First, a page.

Roaring Fork Transportation Authority officials say the delay-plagued pedestrian underpass of Highway 82 at the airport is at least four weeks behind schedule, but will nevertheless be “functional” by the time ski season starts.
Contractor Flatiron Construction has come under sharp criticism for the delays, and will soon begin paying daily fines for each day past the deadline the project remains unfinished. That could get expensive because the work isn’t expected to be done until next spring.
More than $8 million in pot found on public lands near Redstone
The U.S. Forest Service estimates the value of an illegal marijuana grow in the White River National Forest near Redstone at $8.4 million. The 2-3 acre site contained 3,375 plants that were up to 5 feet high. No arrests have been made and the case remains under investigation. The contraband pot was destroyed.
Aspen’s Studio B Architects wins Community School contract
Studio B Architects will partner with the Denver-based Cuningham Group Architects to design a new classroom building other facilities at the Aspen Community School Campus above Woody Creek. Over the last eight years, the firms have worked together on redesign of the Aspen Middle School, an addition to the Aspen Elementary School and the yet-to-be-built Ross Montessori School in Carbondale.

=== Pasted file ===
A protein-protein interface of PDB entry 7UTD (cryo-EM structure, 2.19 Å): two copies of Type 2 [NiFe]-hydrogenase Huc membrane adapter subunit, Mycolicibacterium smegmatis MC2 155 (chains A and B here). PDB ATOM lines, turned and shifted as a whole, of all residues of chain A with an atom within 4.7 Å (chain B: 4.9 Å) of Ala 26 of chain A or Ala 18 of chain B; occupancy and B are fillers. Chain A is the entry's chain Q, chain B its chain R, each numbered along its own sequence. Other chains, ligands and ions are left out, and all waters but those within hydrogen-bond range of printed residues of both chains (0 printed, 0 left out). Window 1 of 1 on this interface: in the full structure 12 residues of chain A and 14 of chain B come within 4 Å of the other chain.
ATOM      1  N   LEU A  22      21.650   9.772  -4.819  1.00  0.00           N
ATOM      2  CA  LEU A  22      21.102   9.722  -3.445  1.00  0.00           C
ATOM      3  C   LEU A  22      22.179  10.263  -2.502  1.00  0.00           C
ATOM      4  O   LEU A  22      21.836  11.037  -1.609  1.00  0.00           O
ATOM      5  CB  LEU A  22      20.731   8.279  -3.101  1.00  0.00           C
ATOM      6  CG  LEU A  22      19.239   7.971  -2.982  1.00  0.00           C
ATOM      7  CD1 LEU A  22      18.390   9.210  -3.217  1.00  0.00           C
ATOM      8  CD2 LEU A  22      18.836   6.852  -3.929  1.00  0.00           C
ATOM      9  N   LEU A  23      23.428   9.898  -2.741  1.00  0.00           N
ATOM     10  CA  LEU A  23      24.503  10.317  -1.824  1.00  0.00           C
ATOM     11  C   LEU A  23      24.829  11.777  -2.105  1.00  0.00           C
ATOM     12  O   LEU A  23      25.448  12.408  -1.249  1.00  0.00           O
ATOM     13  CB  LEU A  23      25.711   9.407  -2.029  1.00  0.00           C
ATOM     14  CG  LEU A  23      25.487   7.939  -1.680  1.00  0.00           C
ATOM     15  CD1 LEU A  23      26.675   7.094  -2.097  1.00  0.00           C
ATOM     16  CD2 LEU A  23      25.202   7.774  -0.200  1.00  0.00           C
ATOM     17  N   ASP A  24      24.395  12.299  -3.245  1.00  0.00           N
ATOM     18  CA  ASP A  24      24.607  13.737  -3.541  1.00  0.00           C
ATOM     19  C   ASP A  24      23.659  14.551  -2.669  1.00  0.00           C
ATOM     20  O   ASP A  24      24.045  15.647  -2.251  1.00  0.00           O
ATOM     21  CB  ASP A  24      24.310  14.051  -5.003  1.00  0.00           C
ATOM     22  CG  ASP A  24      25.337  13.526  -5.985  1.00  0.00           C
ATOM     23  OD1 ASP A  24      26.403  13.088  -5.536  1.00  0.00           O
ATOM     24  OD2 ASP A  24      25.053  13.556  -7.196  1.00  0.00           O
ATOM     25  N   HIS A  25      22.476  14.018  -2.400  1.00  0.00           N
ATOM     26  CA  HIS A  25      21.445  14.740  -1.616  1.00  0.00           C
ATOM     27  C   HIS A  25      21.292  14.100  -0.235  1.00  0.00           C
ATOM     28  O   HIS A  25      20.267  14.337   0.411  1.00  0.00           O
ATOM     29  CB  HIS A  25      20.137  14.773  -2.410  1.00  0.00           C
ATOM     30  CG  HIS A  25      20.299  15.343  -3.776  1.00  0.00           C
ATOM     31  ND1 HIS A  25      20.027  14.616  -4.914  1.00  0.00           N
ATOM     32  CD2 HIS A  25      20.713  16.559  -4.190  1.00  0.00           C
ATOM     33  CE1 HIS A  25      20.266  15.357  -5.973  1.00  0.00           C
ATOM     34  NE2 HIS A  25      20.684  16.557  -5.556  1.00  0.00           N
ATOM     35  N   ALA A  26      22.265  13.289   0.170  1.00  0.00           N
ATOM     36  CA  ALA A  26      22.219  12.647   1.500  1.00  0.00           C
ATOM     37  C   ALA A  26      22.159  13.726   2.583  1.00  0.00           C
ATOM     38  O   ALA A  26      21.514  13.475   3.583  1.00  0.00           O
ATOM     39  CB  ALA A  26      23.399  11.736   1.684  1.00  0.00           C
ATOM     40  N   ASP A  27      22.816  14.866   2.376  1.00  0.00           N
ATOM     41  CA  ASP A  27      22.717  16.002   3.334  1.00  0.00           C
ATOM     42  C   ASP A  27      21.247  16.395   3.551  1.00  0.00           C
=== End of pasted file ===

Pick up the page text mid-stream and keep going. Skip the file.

John Denver statue removed from Windstar
A larger-than-life bronze statue of John Denver called “Spirit” was removed from the Windstar property in Old Snowmass and shipped to the Colorado Music Hall of Fame in Denver. The move was required after Windstar Land Conservancy and Rocky Mountain Institute sold the 957 acre Windstar property earlier this year for $8.5 million.
Of the more than $4 million that went to the Conservancy as a result of the sale, $1,870,220 has been dispersed to local environmental groups. The remaining funds will be invested to create an endowment for future grant making.
Conundrum fan presses Forest Service on remote cabin
Boulder resident Evan Ravitz has visited Conundrum Hot Springs “some 600 days over 34 years” and soaked more than 4,000 hours. He says the U.S. Forest Service should put the roof back on a cabin at the site so hikers caught in “vicious hailstorms” and late-spring snowstorms can take cover. The hot springs are an 8.5 mile hike from the nearest road, and located at 11,250 feet.
Forest Service officials consider the cabin “an attractive nuisance” that is located inside a wilderness area. The Maroon Bells-Snowmass Wilderness management plan dictates that the agency will allow the vast majority of cabins and “fall into ruin at the hands of the elements.”